The researchers noted that, because this study was strictly observational, no firm conclusions could be drawn about cause and effect, and that the absolute numbers of participants with glaucoma were small. The NHANES survey also did not include specifics about factors like tea type, serving size or length of brewing time, all of which may have been influential.

However, because other studies have suggested that oxidation and neurodegeneration may be involved in the development of glaucoma, and hot tea may have protective effects in both of these areas, their study has merit, they added, concluding, “Further research is needed to establish the importance of these findings and whether hot tea consumption may play a role in the prevention of glaucoma.”

Missouri researcher discovers potential new treatment for ALS

Between 14,000 and 15,000 Americans currently are estimated to suffer from amyotrophic lateral sclerosis [ALS], also known as Lou Gehrig’s disease.  Symptoms of this devastating disease may at first be subtle, but develop over time into obvious muscle weakness, followed by progressive paralysis, which eventually causes death. In newly published research, a University of Missouri scientist has identified a potential type of enzyme treatment that may help to lessen the severity and slow the progression of ALS, and also has suggested that this same enzyme pathway could help patients who have suffered strokes and other disorders to recover.

“Our previous studies indicated that an enzyme known as NAMPT [nicotinamide phosphoribosyltransferase] is primarily expressed in the neurons in mouse models, and overexpression of NAMPT can protect against further brain injury following a stroke. For these reasons, NAMPT became a good target of study,” said Shinghua Ding, an associate professor of bioengineering and an investigator at Mizzou’s Dalton Cardiovascular Research Center.

Ding and his team first observed that mice which lacked the NAMPT enzyme experienced progressive weight loss, hypothermia, motor neuron degeneration and motor function deficits, all of which also are observed in people with ALS.

Then the team treated the mice with a molecule called nicotinamide mononucleotide [NMN], which serves as a substitute for the missing enzyme. They found that mice treated with the NMN showed enhanced motor neuron function and overall improved health. This discovery shows that NMN is an important avenue for potential future ALS treatments, according to Ding.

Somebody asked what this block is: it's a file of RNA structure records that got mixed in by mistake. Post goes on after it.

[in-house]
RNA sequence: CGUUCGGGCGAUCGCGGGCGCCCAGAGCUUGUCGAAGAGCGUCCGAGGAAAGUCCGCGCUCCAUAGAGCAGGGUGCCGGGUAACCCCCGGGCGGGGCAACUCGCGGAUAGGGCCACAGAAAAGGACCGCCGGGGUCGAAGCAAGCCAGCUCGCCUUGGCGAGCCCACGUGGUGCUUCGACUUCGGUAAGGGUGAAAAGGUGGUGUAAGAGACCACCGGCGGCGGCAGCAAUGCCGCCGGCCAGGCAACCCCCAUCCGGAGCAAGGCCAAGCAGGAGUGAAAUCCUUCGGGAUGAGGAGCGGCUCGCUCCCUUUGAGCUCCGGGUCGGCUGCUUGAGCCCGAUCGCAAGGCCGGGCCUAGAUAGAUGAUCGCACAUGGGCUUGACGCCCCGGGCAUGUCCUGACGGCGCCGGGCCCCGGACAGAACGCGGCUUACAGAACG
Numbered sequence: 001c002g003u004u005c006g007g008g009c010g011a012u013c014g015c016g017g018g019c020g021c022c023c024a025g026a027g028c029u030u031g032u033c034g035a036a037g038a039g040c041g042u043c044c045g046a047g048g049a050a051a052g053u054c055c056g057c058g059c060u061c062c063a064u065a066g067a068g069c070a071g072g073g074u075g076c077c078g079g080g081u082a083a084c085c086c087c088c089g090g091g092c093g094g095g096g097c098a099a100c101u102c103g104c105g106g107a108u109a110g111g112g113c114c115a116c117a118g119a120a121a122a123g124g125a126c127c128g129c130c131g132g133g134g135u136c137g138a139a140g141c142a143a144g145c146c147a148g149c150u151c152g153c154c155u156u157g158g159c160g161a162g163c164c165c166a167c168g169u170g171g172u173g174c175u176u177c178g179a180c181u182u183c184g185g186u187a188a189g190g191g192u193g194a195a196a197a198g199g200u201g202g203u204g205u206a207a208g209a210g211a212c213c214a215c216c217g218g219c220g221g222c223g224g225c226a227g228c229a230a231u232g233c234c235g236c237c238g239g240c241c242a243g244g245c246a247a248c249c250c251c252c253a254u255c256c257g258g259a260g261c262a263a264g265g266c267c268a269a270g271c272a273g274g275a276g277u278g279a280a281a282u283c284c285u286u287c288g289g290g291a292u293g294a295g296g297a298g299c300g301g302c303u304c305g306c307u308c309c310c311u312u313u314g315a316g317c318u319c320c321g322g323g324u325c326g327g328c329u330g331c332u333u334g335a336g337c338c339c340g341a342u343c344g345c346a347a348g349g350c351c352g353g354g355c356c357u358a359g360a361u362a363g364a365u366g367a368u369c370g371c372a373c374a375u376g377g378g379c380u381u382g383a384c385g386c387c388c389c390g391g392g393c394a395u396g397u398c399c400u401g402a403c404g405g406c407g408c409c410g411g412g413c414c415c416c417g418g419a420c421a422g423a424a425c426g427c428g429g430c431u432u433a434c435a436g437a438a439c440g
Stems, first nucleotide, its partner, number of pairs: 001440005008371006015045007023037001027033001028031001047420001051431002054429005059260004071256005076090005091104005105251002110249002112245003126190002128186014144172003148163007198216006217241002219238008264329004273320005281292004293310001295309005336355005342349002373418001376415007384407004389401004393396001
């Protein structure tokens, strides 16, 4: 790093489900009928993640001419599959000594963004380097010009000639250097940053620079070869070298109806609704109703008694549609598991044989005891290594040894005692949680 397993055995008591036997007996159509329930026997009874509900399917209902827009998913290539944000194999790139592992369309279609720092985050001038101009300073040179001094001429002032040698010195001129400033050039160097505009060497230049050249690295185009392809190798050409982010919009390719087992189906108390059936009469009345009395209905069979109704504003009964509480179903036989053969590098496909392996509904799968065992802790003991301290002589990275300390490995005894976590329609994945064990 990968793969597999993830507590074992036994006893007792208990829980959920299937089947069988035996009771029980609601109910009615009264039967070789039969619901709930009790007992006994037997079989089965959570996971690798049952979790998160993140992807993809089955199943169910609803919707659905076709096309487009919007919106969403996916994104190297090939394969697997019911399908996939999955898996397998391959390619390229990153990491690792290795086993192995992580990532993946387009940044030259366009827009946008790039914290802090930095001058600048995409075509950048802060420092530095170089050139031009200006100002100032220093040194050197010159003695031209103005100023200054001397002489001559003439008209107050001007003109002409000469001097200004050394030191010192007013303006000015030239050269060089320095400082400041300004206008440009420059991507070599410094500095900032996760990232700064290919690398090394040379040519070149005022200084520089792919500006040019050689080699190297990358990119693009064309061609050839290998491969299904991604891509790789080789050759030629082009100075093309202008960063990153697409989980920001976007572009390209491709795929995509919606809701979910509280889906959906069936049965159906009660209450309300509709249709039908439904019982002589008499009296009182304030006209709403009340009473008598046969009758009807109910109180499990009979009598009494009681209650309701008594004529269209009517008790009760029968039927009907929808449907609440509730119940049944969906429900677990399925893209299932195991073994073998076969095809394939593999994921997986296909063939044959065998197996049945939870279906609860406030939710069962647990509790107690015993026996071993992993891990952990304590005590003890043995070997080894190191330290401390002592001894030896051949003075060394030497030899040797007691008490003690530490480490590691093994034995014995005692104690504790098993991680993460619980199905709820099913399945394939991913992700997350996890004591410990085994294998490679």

“Remarkably, NMN improved health span, restored motor function and extended the lifespan in NAMPT-deficient mice,” Ding said. “Based on our findings, it is an ideal candidate for further study, and the possible development of drugs in the diagnosis and treatment of ALS and stroke victims.”

On the calendar

Area residents are encouraged to participate in an American Red Cross blood drive during the month of January, especially to help fill a critical need for A Negative and B Negative blood types. A drive in the Chesterfield area will be held from 8 a.m.-noon on Monday, Jan. 15 at Dot Foods, 17050 Baxter Road in Chesterfield. To register for an appointment time, visit www.redcrossblood.org.

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St. Louis Children’s Hospital sponsors a Babysitting 101 course from 9 a.m.-1 p.m. on Monday, Jan. 15 at the Schroeder Park Office of Manchester Parks and Recreation, 359 Old Meramec Station Road in Ballwin. A workbook and light snack are provided. The fee is $30 per person, and children of any age considering babysitting may attend. To register, visit classes-events.bjc.org/wlp2/ or call (314) 454-5437.

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A 12-week Healthy Weigh Program is offered on Wednesdays, beginning Jan. 17 and continuing through April 4, and is available at either 2:30 p.m. or 4:30 p.m. at St. Luke’s Hospital’s Desloge Outpatient Center, 121 St. Luke’s Center Drive in Chesterfield, in Building A. A registered dietitian will help participants implement lifestyle changes to lose weight, improve overall health and reduce the risk of Type 2 diabetes. The fee is $99. To register, visit www.stlukes-stl.com, or call (314) 205-6483 for more information.

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St. Luke’s Hospital presents Girl Talk Unplugged, a program for girls ages 11 and older and their mothers and/or other important women in their lives, from 1-3:30 p.m. on Saturday, Jan. 20 at the hospital’s Institute for Health Education, 222 S. Woods Mill Road in Chesterfield. This program involves mother-daughter activities, an interactive physician panel, and sessions on nutrition, fitness and stress. Attendance is free, but space is limited. Register online at www.stlukes-stl.com.

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BJC sponsors a Staying Home Alone course from 9-10:30 a.m. on Saturday, Jan. 27 at the Missouri Baptist Medical Center Clinical Learning Institute, 3005 N. Ballas Road. This class is designed for parents and children to attend together. The fee is $25 per family. Register online at https://classes-events.bjc.org.